In December 2016 I attended Scala eXchange 2016 – a traditional and quite interesting Scala conference that occurs every year in London, UK. I had the opportunity to attend it for the 4th time, and like every previous one, it was well worth the effort. In this post, we will take a pragmatic look at six things I learned during the conference. We won’t talk about the beer though – you should go there next time if you want in on this 😉
By the way, all talks are available on the conference web site linked above, so be sure to check it out. After you are done with this post, of course!
Number 1: Compilation time is still an issue, but it is being tackled
Compilation time was the subject of at least three talks during the event. The first of these was the keynote by Adriaan Moors, team lead of the compiler team at Lightbend, where he made it clear that they plan to spend half of their team efforts during 2017 improving the situation.
Next up was the controversial “Compilation time: a bigger hammer”, from Iulian Dragos and Mirko Dotta, from the recently created Triplequote company. They presented the tool they are creating for speeding up the compilation times, based on parallelization of compilation units. The whole topic was a bit controversial because the tool is a commercial effort. In one hand, the compiler should be faster by itself, without the support of external tools. On the other hand, the Triplequote developers are investing their own resources, so it is only fair that they can get something out of the effort.
Finally, there was the talk “Can scalac be 10x faster”, from Rory Graves. This one was very interesting and full of tips you can apply right now to your projects to improve their compilation times. We actually tried a couple of them in our project and managed to get some improvements. We specifically changed two things:
* replaced several wildcard imports (._) with specific imports
* split traits and class that were sharing the same .scala source file into separated files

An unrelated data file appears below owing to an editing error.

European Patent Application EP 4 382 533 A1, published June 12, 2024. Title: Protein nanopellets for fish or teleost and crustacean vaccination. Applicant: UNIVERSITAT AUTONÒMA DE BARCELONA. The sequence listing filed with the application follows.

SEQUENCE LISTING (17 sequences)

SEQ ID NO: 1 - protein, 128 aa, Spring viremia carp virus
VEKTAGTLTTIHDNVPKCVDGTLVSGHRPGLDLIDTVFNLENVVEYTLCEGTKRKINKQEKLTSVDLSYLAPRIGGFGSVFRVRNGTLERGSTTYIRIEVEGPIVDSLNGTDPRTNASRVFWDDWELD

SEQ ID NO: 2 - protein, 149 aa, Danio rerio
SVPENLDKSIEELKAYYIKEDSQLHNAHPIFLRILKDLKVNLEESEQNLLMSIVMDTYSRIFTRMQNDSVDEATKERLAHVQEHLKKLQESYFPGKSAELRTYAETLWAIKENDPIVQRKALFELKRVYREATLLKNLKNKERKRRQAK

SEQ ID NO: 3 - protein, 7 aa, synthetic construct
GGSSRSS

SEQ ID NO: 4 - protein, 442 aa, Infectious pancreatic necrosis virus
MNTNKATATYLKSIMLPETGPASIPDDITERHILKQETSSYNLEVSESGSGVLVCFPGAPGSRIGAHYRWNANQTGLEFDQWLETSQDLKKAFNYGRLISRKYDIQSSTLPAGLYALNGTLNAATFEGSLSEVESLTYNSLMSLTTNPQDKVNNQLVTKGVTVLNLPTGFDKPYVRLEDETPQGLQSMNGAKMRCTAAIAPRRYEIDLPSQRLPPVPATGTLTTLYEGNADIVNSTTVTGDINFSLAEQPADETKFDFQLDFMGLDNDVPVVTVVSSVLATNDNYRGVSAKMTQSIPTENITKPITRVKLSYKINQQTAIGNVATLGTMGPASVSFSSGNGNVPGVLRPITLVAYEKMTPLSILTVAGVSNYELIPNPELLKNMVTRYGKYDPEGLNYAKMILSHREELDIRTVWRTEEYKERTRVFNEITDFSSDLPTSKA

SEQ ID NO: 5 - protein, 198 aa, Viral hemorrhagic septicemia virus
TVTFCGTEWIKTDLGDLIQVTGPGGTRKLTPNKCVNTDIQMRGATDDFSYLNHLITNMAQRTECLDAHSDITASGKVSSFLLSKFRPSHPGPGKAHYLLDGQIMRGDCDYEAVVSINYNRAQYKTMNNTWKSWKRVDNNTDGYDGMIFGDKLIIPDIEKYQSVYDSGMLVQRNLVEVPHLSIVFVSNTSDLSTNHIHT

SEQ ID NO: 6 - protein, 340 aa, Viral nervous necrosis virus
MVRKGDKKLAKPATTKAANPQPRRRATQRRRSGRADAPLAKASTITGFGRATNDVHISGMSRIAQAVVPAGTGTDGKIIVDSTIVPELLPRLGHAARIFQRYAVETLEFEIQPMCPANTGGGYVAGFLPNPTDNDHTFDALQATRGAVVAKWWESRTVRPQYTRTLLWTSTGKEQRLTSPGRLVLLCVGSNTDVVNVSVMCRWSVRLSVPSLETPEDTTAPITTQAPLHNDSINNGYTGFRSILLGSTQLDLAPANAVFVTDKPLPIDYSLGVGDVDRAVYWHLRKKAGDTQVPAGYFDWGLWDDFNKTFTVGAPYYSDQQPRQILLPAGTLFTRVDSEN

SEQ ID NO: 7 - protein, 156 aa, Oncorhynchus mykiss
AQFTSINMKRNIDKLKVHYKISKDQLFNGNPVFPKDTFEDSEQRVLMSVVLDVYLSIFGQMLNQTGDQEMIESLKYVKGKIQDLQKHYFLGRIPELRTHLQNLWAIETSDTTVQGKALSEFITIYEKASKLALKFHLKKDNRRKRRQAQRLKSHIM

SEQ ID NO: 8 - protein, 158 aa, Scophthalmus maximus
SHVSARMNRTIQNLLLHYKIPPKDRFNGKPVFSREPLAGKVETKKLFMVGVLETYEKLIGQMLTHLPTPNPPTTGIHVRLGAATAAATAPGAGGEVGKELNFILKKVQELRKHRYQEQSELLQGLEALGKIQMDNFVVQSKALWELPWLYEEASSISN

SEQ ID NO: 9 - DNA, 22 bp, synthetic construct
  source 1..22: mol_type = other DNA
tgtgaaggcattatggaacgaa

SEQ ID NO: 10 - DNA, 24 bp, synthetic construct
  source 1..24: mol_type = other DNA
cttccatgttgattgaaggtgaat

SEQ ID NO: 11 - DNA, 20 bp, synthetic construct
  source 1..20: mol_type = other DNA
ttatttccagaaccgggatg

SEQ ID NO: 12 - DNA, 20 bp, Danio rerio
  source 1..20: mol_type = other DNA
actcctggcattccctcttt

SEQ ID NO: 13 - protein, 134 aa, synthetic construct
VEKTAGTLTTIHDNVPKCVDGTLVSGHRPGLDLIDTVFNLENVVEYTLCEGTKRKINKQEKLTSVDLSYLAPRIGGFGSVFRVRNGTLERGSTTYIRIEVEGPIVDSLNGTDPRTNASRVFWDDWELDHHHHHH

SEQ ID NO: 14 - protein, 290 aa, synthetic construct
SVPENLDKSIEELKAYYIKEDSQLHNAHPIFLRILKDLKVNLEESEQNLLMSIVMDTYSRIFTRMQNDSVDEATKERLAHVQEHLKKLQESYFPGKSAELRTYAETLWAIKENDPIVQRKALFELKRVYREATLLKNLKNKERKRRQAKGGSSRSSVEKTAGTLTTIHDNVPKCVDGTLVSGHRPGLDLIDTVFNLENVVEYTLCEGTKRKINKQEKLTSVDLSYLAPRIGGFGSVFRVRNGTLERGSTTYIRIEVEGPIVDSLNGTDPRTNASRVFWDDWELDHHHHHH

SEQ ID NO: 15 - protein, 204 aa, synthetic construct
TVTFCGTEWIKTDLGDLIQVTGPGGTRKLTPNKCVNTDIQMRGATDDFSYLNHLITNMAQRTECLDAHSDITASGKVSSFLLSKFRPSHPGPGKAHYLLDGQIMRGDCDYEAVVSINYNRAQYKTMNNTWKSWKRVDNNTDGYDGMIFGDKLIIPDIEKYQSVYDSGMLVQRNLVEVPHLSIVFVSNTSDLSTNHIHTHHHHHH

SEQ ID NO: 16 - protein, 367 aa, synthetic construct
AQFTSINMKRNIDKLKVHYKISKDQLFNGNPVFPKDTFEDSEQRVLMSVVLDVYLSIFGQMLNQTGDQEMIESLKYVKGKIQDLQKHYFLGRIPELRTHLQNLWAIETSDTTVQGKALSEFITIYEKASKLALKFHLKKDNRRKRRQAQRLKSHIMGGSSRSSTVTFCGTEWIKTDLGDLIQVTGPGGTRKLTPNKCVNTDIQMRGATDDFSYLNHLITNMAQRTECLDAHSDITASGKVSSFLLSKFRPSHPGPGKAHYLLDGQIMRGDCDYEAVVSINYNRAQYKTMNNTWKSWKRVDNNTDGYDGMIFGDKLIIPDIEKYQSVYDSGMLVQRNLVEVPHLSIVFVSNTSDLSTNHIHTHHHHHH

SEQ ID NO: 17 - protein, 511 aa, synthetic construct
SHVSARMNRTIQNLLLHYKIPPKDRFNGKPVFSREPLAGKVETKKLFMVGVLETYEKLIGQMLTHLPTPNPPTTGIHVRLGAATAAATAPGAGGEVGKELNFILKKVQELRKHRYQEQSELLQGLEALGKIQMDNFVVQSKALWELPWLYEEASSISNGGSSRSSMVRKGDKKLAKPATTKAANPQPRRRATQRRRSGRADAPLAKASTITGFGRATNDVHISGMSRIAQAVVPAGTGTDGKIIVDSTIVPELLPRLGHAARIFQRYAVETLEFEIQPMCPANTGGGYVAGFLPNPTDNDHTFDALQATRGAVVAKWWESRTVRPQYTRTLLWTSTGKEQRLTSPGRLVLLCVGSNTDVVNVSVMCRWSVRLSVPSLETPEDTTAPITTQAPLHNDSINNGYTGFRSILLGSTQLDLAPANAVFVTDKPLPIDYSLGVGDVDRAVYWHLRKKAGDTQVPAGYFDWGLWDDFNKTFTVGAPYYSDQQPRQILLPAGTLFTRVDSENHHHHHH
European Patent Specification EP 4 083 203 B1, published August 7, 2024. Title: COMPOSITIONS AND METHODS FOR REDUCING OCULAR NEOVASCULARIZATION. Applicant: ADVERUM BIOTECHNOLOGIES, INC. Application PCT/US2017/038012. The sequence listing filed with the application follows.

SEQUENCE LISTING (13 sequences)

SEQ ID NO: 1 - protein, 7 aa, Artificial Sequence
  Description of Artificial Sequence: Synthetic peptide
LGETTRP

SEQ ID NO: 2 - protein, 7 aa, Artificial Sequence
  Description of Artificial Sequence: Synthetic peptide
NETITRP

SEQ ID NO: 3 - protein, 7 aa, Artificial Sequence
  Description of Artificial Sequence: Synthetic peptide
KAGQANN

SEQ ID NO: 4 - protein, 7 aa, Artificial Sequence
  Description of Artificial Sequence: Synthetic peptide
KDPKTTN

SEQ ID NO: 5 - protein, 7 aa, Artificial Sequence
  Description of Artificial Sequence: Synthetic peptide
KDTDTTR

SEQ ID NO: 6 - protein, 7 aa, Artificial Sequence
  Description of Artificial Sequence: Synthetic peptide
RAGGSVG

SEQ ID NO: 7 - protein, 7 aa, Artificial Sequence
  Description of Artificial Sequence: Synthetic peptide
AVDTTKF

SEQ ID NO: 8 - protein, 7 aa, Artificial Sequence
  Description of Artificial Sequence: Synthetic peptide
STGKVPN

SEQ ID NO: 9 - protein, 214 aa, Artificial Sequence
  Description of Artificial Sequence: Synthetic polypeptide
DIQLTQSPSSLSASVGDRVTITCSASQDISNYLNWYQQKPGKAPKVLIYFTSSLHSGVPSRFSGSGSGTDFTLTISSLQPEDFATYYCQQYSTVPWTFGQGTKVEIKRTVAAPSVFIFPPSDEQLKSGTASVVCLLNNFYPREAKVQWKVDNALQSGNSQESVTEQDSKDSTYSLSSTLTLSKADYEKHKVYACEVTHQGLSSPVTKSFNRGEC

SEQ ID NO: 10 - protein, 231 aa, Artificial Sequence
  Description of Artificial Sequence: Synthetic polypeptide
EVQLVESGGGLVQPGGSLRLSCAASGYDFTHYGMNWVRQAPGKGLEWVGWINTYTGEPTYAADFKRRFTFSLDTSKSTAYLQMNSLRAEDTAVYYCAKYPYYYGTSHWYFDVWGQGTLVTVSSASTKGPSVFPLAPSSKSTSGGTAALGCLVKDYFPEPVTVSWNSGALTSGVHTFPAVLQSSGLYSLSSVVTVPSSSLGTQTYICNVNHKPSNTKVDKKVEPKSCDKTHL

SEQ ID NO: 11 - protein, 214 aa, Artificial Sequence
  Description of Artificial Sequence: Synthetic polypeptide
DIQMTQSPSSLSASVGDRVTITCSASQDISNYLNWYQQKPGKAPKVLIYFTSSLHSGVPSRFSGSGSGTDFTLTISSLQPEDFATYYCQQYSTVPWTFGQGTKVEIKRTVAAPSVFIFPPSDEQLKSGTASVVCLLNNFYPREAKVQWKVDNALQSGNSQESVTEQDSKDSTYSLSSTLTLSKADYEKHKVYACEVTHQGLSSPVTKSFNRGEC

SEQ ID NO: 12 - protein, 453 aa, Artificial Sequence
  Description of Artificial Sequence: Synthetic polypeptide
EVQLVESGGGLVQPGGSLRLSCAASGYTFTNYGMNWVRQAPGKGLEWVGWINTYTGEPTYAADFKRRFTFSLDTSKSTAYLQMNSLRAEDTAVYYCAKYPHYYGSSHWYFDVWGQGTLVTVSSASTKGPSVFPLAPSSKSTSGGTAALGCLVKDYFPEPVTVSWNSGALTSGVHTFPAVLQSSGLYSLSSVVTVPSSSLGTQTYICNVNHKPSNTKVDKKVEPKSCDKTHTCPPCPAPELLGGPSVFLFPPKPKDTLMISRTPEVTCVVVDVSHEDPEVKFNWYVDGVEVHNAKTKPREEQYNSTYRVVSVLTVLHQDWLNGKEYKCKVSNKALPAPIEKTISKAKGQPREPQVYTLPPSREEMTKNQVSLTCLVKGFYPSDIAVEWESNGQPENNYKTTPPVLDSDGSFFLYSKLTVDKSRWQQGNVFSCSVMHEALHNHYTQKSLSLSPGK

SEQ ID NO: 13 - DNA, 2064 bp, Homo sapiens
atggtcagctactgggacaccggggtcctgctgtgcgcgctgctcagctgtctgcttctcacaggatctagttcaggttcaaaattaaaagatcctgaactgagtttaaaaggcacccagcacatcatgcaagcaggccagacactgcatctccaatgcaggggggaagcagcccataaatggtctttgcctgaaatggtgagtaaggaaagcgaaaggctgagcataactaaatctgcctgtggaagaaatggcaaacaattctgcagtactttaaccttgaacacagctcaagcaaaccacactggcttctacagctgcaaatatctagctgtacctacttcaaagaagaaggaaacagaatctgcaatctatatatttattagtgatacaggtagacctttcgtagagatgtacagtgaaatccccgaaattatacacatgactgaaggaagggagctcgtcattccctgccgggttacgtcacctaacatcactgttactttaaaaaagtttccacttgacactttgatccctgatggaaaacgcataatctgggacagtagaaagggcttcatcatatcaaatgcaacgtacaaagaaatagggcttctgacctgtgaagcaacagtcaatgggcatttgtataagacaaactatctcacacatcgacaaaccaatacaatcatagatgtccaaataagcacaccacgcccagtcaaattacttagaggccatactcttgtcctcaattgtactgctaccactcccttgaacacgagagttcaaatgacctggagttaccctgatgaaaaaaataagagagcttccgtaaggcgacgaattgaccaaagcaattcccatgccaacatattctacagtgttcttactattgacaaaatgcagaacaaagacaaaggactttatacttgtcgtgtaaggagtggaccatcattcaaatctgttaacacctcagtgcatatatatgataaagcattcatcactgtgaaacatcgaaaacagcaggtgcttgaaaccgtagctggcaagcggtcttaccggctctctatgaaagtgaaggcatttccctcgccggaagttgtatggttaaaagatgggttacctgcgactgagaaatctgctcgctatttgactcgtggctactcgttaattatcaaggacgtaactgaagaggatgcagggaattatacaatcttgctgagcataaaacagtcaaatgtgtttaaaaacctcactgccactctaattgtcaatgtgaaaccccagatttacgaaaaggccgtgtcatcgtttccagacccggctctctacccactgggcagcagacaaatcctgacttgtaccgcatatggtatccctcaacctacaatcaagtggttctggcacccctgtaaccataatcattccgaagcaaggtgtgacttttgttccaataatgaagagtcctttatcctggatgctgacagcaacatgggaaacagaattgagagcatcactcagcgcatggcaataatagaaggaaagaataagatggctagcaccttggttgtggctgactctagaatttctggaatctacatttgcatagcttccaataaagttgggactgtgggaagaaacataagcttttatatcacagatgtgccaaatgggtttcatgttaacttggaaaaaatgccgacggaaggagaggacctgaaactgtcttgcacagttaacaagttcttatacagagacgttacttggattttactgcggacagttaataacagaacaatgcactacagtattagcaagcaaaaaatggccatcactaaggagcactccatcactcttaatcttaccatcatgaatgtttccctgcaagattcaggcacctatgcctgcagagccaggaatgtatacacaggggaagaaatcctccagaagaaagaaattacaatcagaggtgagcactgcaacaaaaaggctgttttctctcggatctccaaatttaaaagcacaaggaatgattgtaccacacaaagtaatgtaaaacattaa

The first change helped a lot in the total compilation time (after a clean). This is most likely due to the fact that with more specific imports, there are less places for the compiler to look for implicit conversions – and we do use implicit conversions quite a lot.
The second point was more useful in reducing the incremental compilation time – i.e., the chances of a given file to be invalidated and have to be recompiled were made smaller.
In terms of compilation time, there was a third point that we looked at briefly: macros. In this case, we wanted to start using a certain macro, to reduce code repetition, but gave up because it was increasing the compilation times quite a lot. For this kind of thing, the best tip we can give is to always pay attention to your build times when you decide to try new features. In our case, it seems that the extra compilation times were coming from a combination of the usage of macros and the usage of Shapeless in code generated by macro. Unfortunately, we never had time to properly isolate and fix the problem.
For all cases, the plan was to share some numbers, but since, like mentioned above, we didn’t have a properly isolated test scenario to share, the numbers were a bit biased. So I’ll just leave the message: do try those tips yourself and see if it changes something for your own projects.
Number 2: Scala compiler fork: a positive thing to have!
You probably already know that there is a group called Typelevel, and that they forked the Scala compiler. When this happened, there was some commotion in the community. Now, during Scala eXchange 2016 we had an interesting talk from Miles Sabin regarding this all, and what Typelevel had been up to, specially in 2016.
The biggest takeaway here is that the Typelevel scala compiler fork is a very positive thing, and has made a positive impact on the Scala community. For example, there are a couple of bug fixes for the Scala compiler that are available in the Typelevel version of the compiler. Moreover, you can use those fixes in the standard Scala compiler with a compiler plugin also made available by the team. Finally, such fixes are also being sent back to the Lightbend Scala compiler as Pull Requests, and some have been accepted!
One such case is the fix for the Scala issue 2712. It was fixed by the Typelevel guys and sent as a Pull Request to the standard compiler.
The fact that the above is possible confirms what Miles said during the presentation: Typelevel has an interesting rule: whatever improvements someone wants to make to the Typelevel Scala compiler, it must also be submitted as a PR to the standard compiler.